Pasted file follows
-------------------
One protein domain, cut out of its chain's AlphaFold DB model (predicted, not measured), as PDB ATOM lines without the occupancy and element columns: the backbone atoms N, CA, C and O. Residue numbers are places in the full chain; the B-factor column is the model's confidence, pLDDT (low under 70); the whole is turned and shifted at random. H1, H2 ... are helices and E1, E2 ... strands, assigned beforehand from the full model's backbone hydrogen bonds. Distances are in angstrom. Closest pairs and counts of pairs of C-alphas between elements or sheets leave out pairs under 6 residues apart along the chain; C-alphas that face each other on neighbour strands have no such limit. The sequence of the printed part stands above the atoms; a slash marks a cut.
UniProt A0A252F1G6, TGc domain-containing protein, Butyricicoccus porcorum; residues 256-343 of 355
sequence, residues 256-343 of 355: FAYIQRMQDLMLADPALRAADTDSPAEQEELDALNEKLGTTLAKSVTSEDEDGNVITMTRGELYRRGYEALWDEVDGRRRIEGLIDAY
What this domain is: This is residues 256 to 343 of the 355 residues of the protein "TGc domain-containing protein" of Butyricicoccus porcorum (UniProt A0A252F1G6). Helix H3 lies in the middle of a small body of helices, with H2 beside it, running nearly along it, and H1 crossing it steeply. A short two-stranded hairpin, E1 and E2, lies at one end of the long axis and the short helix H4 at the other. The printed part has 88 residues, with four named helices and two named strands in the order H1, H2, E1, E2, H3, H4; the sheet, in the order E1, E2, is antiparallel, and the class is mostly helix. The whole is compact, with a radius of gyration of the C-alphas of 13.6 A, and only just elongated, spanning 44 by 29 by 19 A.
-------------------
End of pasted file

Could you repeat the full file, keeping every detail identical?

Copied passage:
One protein domain, cut out of its chain's AlphaFold DB model (predicted, not measured), as PDB ATOM lines without the occupancy and element columns: the backbone atoms N, CA, C and O. Residue numbers are places in the full chain; the B-factor column is the model's confidence, pLDDT (low under 70); the whole is turned and shifted at random. H1, H2 ... are helices and E1, E2 ... strands, assigned beforehand from the full model's backbone hydrogen bonds. Distances are in angstrom. Closest pairs and counts of pairs of C-alphas between elements or sheets leave out pairs under 6 residues apart along the chain; C-alphas that face each other on neighbour strands have no such limit. The sequence of the printed part stands above the atoms; a slash marks a cut.
UniProt A0A252F1G6, TGc domain-containing protein, Butyricicoccus porcorum; residues 256-343 of 355
sequence, residues 256-343 of 355: FAYIQRMQDLMLADPALRAADTDSPAEQEELDALNEKLGTTLAKSVTSEDEDGNVITMTRGELYRRGYEALWDEVDGRRRIEGLIDAY
What this domain is: This is residues 256 to 343 of the 355 residues of the protein "TGc domain-containing protein" of Butyricicoccus porcorum (UniProt A0A252F1G6). Helix H3 lies in the middle of a small body of helices, with H2 beside it, running nearly along it, and H1 crossing it steeply. A short two-stranded hairpin, E1 and E2, lies at one end of the long axis and the short helix H4 at the other. The printed part has 88 residues, with four named helices and two named strands in the order H1, H2, E1, E2, H3, H4; the sheet, in the order E1, E2, is antiparallel, and the class is mostly helix. The whole is compact, with a radius of gyration of the C-alphas of 13.6 A, and only just elongated, spanning 44 by 29 by 19 A.